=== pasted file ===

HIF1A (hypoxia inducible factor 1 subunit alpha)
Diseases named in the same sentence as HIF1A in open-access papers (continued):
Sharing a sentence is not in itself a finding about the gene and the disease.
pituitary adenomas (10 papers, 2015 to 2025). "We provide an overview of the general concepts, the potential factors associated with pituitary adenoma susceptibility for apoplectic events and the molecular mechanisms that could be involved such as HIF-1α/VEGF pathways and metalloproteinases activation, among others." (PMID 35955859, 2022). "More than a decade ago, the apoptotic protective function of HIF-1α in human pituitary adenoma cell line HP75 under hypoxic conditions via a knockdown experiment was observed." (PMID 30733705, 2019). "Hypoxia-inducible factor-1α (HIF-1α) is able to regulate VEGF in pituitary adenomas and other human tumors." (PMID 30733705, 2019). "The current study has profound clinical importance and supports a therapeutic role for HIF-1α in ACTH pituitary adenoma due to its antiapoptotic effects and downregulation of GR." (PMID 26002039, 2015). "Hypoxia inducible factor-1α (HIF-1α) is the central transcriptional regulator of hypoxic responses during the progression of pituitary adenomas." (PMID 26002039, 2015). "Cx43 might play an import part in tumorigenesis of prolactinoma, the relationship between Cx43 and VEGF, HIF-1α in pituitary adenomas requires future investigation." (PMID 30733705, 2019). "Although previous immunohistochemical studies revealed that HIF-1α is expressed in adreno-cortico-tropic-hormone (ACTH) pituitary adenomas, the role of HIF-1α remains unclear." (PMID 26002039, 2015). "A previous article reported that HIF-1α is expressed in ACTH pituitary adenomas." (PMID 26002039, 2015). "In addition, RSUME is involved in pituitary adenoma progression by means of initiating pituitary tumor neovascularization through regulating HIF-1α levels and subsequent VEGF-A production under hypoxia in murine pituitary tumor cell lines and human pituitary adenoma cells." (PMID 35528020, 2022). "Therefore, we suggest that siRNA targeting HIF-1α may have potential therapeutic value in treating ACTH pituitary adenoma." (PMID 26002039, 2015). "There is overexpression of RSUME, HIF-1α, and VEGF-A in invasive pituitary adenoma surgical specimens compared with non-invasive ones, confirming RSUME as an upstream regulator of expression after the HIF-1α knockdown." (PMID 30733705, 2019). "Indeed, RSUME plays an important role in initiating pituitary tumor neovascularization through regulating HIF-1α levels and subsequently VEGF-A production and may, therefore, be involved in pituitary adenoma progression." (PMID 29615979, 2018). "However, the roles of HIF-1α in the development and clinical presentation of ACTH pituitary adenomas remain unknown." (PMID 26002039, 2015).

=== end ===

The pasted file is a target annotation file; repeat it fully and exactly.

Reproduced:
HIF1A (hypoxia inducible factor 1 subunit alpha)
Diseases named in the same sentence as HIF1A in open-access papers (continued):
Sharing a sentence is not in itself a finding about the gene and the disease.
pituitary adenomas (10 papers, 2015 to 2025). "We provide an overview of the general concepts, the potential factors associated with pituitary adenoma susceptibility for apoplectic events and the molecular mechanisms that could be involved such as HIF-1α/VEGF pathways and metalloproteinases activation, among others." (PMID 35955859, 2022). "More than a decade ago, the apoptotic protective function of HIF-1α in human pituitary adenoma cell line HP75 under hypoxic conditions via a knockdown experiment was observed." (PMID 30733705, 2019). "Hypoxia-inducible factor-1α (HIF-1α) is able to regulate VEGF in pituitary adenomas and other human tumors." (PMID 30733705, 2019). "The current study has profound clinical importance and supports a therapeutic role for HIF-1α in ACTH pituitary adenoma due to its antiapoptotic effects and downregulation of GR." (PMID 26002039, 2015). "Hypoxia inducible factor-1α (HIF-1α) is the central transcriptional regulator of hypoxic responses during the progression of pituitary adenomas." (PMID 26002039, 2015). "Cx43 might play an import part in tumorigenesis of prolactinoma, the relationship between Cx43 and VEGF, HIF-1α in pituitary adenomas requires future investigation." (PMID 30733705, 2019). "Although previous immunohistochemical studies revealed that HIF-1α is expressed in adreno-cortico-tropic-hormone (ACTH) pituitary adenomas, the role of HIF-1α remains unclear." (PMID 26002039, 2015). "A previous article reported that HIF-1α is expressed in ACTH pituitary adenomas." (PMID 26002039, 2015). "In addition, RSUME is involved in pituitary adenoma progression by means of initiating pituitary tumor neovascularization through regulating HIF-1α levels and subsequent VEGF-A production under hypoxia in murine pituitary tumor cell lines and human pituitary adenoma cells." (PMID 35528020, 2022). "Therefore, we suggest that siRNA targeting HIF-1α may have potential therapeutic value in treating ACTH pituitary adenoma." (PMID 26002039, 2015). "There is overexpression of RSUME, HIF-1α, and VEGF-A in invasive pituitary adenoma surgical specimens compared with non-invasive ones, confirming RSUME as an upstream regulator of expression after the HIF-1α knockdown." (PMID 30733705, 2019). "Indeed, RSUME plays an important role in initiating pituitary tumor neovascularization through regulating HIF-1α levels and subsequently VEGF-A production and may, therefore, be involved in pituitary adenoma progression." (PMID 29615979, 2018). "However, the roles of HIF-1α in the development and clinical presentation of ACTH pituitary adenomas remain unknown." (PMID 26002039, 2015).